Home Sweet Home‎

July 18th, 2011

Much apologies for a belated blog post, these have been busy days for the Micro Gravi-Gators.

We are very pleased to report that both flight days went well, and we obtained useful data for the characterization of cryogenic flow in microgravity conditions. The first flight day included Derek Dussault, Dylan Fitzpatrick and Jennifer Stone while the second included Tim McCaughin, Eric Pheterson and Peter Stubbers. Those who did not fly, but were still invaluable to the success of the experiment, were Dan Zhao and Remiel Hu. Currently Dr. Chung and Remiel are digesting the data and we will soon begin formally reporting on our findings. Today we are also unloading our U-Haul trailer and returning UF’s 15-passenger van which brought us all the way to Houston and back. We were fortunate to return a day early, as NASA’s Saturday contingency plans were not necessary.

We got many high-speed videos and a tremendous amount of temperature data as we observed our pyrex tube chill down in 0g. Below is one such video which illustrates the phenomena of flow in a pipe when neglecting gravity. It is easy to see that in the absence of gravity, the fluid is not forced in any direction, and thus flows through the center of the pipe as a gaseous film forms at the wall due to boiling.

Aboard the plane, good times were had by all and we welcome you to view our footage of the first and second flight days. As well as our birthday wishes for Dr. Abbitt and a clip of Eric having a bit too much fun.

Our professors Dr. Abbitt & Dr. Chung, and our NASA mentor Dr. Howard Wagner, spoke in Houston to arrange a continuation on this research study. This means that a team will continue the Micro Gravi-Gator legacy and apply to fly next summer as well, to either collect even more meaningful data, or try to improve the chilldown rate based on our findings. Further, we spoke with a visiting team from NASA’s Glenn Research Center who showed interest in having the Micro Gravi-Gators come speak to NASA employees about our experience and findings.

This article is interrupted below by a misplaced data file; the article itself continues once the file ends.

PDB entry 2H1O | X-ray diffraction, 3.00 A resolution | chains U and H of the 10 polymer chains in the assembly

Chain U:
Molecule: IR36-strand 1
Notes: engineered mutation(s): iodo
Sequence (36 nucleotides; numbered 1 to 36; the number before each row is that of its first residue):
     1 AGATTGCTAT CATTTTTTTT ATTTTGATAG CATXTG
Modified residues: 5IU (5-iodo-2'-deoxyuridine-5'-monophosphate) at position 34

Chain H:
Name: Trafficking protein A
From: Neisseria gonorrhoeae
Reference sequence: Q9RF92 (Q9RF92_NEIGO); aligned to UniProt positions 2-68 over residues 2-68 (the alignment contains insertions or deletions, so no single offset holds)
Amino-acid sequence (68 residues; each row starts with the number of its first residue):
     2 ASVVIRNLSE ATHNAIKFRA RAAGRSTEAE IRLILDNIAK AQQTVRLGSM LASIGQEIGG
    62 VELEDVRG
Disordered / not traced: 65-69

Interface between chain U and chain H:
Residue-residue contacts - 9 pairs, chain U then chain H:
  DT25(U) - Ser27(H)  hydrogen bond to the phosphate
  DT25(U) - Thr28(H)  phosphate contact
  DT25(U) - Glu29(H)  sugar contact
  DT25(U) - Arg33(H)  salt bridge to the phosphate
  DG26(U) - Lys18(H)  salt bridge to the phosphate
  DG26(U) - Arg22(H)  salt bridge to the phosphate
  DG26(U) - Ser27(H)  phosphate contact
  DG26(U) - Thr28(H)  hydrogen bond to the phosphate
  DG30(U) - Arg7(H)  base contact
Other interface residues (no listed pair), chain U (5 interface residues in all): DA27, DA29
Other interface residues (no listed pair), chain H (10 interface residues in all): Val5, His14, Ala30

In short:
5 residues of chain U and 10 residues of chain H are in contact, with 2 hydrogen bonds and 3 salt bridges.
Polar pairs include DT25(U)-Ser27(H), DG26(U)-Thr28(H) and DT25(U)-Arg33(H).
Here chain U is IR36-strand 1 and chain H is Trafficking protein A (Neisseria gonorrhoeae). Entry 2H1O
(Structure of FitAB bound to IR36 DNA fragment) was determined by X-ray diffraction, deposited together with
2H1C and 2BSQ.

Throughout our entire time with NASA, we were thrilled by the response to our project. Our experiment was received as one of the most interesting aboard the plane, if not for the impressive complexity, then at least for the apparent risk. Fortunately, save a minor leak on the second flight, all risks were managed well and not a single injury or cold burn occurred during the trip. We hope to push forward with our success.

Thank you,
The Micro Gravi-Gators

Sky High

July 14th, 2011

Yesterday was an exciting day as we placed our apparatus on a forklift and loaded it aboard the plane. In standard Gator style, we fully took advantage of this opportunity and used nearly every connection offered aboard the plane. We of course have an electrical connection, but also connect to an off-board vent to expel gaseous nitrogen and to the plane’s on-board accelerometer computer to correlate our data with pin-point accuracy.

Dr. Chung & Dr. Abbitt with the apparatus secured in the plane